The Hair Economy In This COVID-19 Era

Social distancing is a measure being used to curb the spread of Covid-19. As part of the social distancing measures, Prime Minister Scott Morrison, on March 24 ordered that nail salons, waxing, tanning, and most of the other beauty services remain closed. However, the hair salons could stay open, giving every client a time limit of 30 minutes. 

Usually, the hair and beauty services may be classified as essential as a result of the social as well as community welfare aspects of the job. But, with a pandemic, the inability to maintain a significant distance apart for hairdressing becomes a problem. 

It is most likely we’d follow the lead of various countries that have shut down their hair salons whenever there is a need for further social distancing measures. 

Hair, as well as beauty services, remain popular even in times of economic decline. 

During the Great Depression, people were still paying for salon visits, leaving out other essentials. But, the duration of time between salon visits seems to widen in times of downturn. Referred to as the “haircut index”, the frequent trips signify customer confidence. On the other hand, some people argue that customers purchase small luxury beauty items, for example, lipstick, whenever there is a recession (the “lipstick index). 

Even in difficult economic times, people are still concerned with appearing reasonable. 

Shane Perry, start-up business loan advisor from Max Funding, says, “With the COVID-19 pandemic, social distancing has made the activities in the beauty industry difficult. Many shop fronts remain closed when businesses have taken their services online, coming up with creative ways to connect with their clients. Many salons have come up with “lock-down” product packs they’re selling online. They’re producing “home maintenance” videos, while others are offering live digital consultations.“

It is not wrong to try to look good even during these challenging times; however, it is important to always observe health protocols in delivering excellent customer service.

Then, there are those taking matters into their own hands. 

The direct-to-customer hair colour company Madison Reed is experiencing a vital growth shoot: that’s according to the company’s CEO while discussing her “coronavirus playbook” on glossy.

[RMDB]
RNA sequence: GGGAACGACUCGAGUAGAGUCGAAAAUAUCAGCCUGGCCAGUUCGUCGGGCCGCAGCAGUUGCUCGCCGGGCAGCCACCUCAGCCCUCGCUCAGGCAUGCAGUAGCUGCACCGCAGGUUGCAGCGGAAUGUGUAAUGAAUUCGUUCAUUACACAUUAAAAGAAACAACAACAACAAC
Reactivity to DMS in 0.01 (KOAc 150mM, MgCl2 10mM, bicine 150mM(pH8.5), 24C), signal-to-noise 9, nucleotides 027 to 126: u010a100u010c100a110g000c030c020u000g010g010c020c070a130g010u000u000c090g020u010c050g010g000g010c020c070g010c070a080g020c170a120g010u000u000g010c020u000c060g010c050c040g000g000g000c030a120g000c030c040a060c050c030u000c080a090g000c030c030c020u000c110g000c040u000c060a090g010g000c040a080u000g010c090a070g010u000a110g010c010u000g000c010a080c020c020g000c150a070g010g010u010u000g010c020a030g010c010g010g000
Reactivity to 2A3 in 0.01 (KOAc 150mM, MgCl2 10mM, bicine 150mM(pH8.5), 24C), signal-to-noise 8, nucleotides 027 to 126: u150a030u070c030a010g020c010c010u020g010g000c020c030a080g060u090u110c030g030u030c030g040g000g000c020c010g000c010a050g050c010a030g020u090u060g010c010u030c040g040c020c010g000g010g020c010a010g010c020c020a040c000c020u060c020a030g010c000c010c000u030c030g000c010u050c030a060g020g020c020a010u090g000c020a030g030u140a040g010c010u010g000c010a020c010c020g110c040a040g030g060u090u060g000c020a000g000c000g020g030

She noted that since mid-March 2020, the company’s sales have grown by a factor of 10 times. The company launched a Facebook live series in April. It was called “Colorist on Call” and was intended to teach people how they’d dye hair at home. “I don’t want to cut the salons business,” Errett stated on Glossy, “but I suppose there’ll be an increase in dualists, or rather people visiting salons and then dying their hair themselves.” Like the customers’ quick adoption of telehealth during the #StayHome pandemic, the behavioural change of the DIY hair colour at home may last longer, even after the first acute phase of the COVID-19 pandemic. 

On the other end, there has been an increase in searches for “how to cut your hair”, since March 8, according to Google Trends. 

With a limit in social contacts and the readily available social filters, this means people may feel the need to get a bit more creative with their style. 

This shows a more significant trend for self-care while at home – as more people come to know the empowerment and social actualisation mental benefit that comes with learning and doing more on our own. Well equipped with evidence-based information for self-care, an individual can improve their home and health hub. Customers, as well as healthcare brands and providers, can reap from this trend. Health consumers are increasingly consuming and making medical care, wellness and, at the moment, self-service for personal care at homes.

TIME BUSINESS NEWS

TBN Editor

Time Business News Editor Team